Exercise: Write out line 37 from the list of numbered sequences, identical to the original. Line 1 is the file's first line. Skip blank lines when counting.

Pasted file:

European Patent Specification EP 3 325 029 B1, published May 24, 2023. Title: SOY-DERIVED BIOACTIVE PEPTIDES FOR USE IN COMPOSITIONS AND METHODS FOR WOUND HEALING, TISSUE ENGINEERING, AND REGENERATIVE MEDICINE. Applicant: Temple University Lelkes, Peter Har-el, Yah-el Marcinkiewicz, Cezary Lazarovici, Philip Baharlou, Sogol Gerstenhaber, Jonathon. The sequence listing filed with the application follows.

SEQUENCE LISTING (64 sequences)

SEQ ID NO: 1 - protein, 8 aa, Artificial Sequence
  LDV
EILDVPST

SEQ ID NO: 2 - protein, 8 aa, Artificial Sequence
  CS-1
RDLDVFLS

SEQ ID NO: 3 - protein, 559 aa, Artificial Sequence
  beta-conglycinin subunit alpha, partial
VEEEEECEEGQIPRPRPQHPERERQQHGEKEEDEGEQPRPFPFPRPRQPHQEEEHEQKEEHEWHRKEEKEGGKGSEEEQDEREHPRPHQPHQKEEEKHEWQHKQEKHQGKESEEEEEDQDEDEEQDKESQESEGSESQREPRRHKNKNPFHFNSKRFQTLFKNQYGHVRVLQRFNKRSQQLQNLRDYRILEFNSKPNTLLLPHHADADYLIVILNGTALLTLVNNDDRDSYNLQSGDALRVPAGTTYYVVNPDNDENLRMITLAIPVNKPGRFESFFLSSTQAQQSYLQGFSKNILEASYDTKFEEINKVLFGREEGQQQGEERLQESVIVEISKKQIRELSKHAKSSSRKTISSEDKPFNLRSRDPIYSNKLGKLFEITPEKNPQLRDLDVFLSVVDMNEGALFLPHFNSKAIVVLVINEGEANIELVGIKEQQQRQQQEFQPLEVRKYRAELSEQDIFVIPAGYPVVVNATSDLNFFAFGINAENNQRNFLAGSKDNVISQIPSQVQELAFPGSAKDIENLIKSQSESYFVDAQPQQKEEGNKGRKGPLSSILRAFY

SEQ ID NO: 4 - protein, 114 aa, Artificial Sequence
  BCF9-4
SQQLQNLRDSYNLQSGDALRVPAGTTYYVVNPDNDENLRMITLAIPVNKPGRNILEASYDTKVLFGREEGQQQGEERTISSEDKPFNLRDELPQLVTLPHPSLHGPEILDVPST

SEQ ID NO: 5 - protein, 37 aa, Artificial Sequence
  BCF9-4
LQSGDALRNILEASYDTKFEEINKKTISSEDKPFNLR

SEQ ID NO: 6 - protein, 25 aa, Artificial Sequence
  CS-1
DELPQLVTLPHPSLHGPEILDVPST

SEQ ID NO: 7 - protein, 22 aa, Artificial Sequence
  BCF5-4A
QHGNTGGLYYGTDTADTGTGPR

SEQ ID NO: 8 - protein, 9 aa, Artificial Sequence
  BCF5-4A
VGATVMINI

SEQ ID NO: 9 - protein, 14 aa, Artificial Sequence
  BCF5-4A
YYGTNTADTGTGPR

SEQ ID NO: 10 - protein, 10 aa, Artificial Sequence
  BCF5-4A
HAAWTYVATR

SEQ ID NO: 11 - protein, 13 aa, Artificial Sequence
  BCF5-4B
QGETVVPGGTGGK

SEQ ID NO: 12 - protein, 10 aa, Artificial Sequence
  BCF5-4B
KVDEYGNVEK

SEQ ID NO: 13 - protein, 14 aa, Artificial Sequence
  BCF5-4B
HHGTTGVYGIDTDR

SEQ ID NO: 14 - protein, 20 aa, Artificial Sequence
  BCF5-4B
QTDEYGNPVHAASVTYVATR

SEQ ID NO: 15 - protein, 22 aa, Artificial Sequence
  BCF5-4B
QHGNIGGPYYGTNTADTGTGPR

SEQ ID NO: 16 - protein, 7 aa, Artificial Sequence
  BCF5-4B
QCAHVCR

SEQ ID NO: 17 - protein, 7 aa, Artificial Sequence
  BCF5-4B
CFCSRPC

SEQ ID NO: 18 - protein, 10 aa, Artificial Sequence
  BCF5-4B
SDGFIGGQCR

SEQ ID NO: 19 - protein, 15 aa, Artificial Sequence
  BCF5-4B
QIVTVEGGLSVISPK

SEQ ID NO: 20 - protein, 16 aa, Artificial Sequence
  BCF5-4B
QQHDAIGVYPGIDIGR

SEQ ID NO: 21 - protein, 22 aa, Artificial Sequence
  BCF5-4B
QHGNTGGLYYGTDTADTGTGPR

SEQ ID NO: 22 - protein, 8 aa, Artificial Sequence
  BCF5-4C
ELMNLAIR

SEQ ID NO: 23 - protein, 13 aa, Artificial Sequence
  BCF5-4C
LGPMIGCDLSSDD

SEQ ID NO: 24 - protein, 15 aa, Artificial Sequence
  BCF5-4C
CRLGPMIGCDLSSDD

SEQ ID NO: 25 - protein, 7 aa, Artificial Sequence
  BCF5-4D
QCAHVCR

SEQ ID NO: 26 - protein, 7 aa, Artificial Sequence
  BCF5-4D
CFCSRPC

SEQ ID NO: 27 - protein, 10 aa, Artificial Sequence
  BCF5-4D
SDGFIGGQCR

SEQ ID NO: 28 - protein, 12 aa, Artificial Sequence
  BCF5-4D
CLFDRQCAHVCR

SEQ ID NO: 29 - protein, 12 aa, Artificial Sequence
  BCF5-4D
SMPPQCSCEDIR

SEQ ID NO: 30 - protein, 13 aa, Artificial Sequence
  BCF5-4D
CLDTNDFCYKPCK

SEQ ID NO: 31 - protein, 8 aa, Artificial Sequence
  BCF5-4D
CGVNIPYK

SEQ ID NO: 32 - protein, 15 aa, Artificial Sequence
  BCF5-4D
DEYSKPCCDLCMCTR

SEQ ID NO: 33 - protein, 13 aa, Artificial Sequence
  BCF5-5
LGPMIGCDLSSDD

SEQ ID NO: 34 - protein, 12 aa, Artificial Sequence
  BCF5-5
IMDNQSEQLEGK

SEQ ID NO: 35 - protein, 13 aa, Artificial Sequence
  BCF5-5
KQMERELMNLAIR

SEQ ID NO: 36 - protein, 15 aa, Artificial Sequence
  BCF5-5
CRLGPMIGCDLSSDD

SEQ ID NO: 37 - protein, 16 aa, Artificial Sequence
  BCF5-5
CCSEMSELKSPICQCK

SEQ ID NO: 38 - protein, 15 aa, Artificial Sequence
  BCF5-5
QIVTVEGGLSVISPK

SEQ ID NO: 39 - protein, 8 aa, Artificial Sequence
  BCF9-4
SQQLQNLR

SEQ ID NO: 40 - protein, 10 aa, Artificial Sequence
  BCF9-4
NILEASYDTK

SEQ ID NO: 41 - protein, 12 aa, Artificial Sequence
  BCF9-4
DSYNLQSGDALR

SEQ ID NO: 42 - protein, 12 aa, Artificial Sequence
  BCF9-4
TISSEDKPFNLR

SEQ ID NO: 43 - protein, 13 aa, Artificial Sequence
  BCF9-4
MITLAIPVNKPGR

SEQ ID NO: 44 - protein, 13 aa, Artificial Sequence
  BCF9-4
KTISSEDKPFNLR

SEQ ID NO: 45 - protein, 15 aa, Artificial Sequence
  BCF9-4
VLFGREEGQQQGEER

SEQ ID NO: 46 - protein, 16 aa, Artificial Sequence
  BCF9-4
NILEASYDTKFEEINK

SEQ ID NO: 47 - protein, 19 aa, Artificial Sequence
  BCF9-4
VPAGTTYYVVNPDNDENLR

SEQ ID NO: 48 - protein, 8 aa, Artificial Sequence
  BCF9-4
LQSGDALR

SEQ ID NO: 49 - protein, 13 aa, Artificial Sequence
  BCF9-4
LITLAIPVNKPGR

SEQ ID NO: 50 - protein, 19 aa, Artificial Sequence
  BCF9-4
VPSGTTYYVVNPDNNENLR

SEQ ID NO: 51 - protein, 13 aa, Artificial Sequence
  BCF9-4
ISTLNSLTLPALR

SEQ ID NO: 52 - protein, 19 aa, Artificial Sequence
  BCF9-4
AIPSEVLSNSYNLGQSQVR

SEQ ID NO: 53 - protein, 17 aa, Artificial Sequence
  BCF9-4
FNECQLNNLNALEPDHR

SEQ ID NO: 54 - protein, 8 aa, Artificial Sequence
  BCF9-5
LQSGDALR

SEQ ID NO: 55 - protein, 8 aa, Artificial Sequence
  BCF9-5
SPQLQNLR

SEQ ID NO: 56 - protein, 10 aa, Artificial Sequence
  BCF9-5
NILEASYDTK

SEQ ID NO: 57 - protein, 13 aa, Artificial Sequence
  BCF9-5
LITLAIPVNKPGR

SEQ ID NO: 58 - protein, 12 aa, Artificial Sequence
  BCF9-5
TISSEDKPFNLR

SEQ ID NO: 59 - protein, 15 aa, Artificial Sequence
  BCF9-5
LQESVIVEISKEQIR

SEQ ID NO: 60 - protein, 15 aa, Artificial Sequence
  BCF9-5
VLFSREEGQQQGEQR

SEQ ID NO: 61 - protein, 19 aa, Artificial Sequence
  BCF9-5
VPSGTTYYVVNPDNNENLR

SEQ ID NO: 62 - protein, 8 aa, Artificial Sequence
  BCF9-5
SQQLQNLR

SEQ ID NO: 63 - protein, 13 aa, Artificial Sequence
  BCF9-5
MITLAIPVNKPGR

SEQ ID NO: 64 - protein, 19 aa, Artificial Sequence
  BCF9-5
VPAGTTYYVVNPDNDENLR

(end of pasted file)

  BCF5-4B